Autonomous shipping: are self-driving ships the safer future?
Australian Maritime College researcher Dr Reza Emad predicts that the future of commercial ships could rely on machine learning, artificial intelligence and smart satellite technology to improve shipping safety and efficiency. Dr Emad estimates that by 2020, there will be more and more remotely controlled ships with fewer crew onboard. “In the next 10 years we may even have remotely controlled or even fully autonomous small commercial ships in near coastal areas with absolutely no crew onboard,” Dr Emad said. These ships will be remotely controlled from shore control stations by upskilled seafarers and autonomous systems technicians.”
Future operators will require technical competencies and ‘soft skills’ to manage autonomous ships from shore, with Dr Emad stating that people will need to be able to communicate with each other virtually, via online or remote link, and be able to communicate with the machines driving the ships. Dr Emad and international collaborates interviewed maritime experts and seafaring professionals from across the world about their skill preparedness for autonomous shipping and found that some seafarers expressed fear of losing their jobs in the future.
Currently, commercial oceangoing ships generally have 20–30 personnel onboard, but can be operated by a team of 11, the minimum legal requirement. It is unclear how many operators will be needed to monitor ships from shore and manage maintenance and battery swaps upon arrival at port. “What we know is that ships will always need humans,” Dr Emad said. “It is the way that humans interact with ships that will be different.” While computers can follow instructions, they do not have the emotional intelligence of humans. Dr Emad notes that people skilled in leadership, teamwork, communication, managing crises and working with diverse stakeholders will still be needed.
In the initial stages of remote-controlled commercial shipping, operators will need the experience of an ex-mariner, but over time, the industry will be more inclusive of early-career professionals. “As the technology advances, virtual reality and augmented reality simulation will progressively be used for training future operators and this will allow for a more diverse pool, including early-career maritime professionals,” Dr Emad said. The journey towards autonomous ships will require four stages, from crew onboard to operators onshore, with stage four seeing autonomous, battery-powered ships with all operators onshore observing virtual reality systems that visually replicate the mechanical and technical systems on the ship.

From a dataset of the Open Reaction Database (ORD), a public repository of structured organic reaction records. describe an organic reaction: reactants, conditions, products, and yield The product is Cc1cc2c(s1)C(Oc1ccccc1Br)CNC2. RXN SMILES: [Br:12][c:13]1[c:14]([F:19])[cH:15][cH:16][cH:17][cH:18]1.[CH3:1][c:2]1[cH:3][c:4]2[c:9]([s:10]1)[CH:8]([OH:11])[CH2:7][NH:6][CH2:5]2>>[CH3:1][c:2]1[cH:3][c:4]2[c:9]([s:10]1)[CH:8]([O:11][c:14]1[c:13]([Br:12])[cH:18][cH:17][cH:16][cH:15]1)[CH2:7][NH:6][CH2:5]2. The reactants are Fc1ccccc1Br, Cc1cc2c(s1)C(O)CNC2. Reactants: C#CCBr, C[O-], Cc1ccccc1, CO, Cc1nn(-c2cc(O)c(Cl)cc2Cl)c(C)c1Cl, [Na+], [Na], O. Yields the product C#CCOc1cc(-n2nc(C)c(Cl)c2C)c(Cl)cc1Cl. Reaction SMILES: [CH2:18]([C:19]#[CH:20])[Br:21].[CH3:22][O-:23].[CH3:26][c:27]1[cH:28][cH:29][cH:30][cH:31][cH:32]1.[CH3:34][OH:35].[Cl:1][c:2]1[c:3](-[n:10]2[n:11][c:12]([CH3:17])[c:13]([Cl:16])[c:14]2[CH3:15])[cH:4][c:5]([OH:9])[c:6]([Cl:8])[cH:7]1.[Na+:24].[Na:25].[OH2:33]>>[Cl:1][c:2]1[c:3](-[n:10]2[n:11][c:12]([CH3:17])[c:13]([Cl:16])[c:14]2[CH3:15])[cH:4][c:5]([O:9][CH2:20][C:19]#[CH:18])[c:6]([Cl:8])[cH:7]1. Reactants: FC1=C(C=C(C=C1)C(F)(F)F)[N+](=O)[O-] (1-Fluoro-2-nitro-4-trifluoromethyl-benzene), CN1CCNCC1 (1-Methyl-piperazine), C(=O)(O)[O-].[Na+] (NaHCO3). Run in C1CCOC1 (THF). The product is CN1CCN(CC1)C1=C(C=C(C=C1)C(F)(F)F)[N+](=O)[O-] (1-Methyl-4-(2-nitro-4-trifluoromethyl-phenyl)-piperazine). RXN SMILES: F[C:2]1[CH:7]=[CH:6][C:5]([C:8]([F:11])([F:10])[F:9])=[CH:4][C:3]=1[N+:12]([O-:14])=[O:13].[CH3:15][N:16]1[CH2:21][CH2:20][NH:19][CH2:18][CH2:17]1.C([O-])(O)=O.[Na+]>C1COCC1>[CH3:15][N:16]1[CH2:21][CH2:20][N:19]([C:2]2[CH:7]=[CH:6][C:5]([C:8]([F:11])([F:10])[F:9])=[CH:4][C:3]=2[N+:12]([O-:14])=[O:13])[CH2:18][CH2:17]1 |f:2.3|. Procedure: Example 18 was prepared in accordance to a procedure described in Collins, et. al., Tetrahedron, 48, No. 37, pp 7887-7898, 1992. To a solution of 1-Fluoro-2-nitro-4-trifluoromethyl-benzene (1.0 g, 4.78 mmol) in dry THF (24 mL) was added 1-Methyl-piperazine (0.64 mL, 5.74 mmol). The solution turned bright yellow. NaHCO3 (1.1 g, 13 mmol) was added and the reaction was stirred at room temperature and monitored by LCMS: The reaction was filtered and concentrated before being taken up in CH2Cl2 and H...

“Stage four ships will need to be designed for the most minimal maintenance — definitely no pistons,” Dr Emad said. “An electric-powered, carbon-neutral battery will need to last two months and be replaced upon arrival at the destination.” In May 2020, a ‘stage two’ tugboat was successfully tested in Tokyo Bay by the Japanese Government. The tugboat was fitted with sensors and cameras, which remote operators used to analyse the boat’s surroundings. “The testing process is essential for checking the technology and improving ship-to-shore communication systems,” Dr Emad said.
Research is underway for the construction of a ‘stage three’ ship in Norway, which has most of the features of a ‘stage four’ ship, but with personnel onboard to monitor the operations and fix any parts needing maintenance. “At this stage, coastal and domestic shipping is at the forefront of industry 4.0, with technology for international shipping needing more development,” Dr Emad said. But the global regulatory framework for commercial shipping could potentially hinder the commercial rollout of autonomous ships.
A regulatory framework ratified by all countries with major ports could take years or even decades. It could be facilitated by a new code that sits along various conventions, led by the International Maritime Organization (IMO). Dr Emad notes that achieving an international regulatory framework for autonomous ships that is acceptable to all IMO members is a complex process. Learnings from other sectors will help the shipping industry move towards stage four.
“In Australia we see regulatory exemptions enabling autonomous vessels to operate in oil, gas and hydrographic survey sectors,” Dr Emad said. “The global shipping sector will get invaluable insights from other industries more advanced in applying machine learning, artificial intelligence and smart satellite technology for improved safety and efficiency.”
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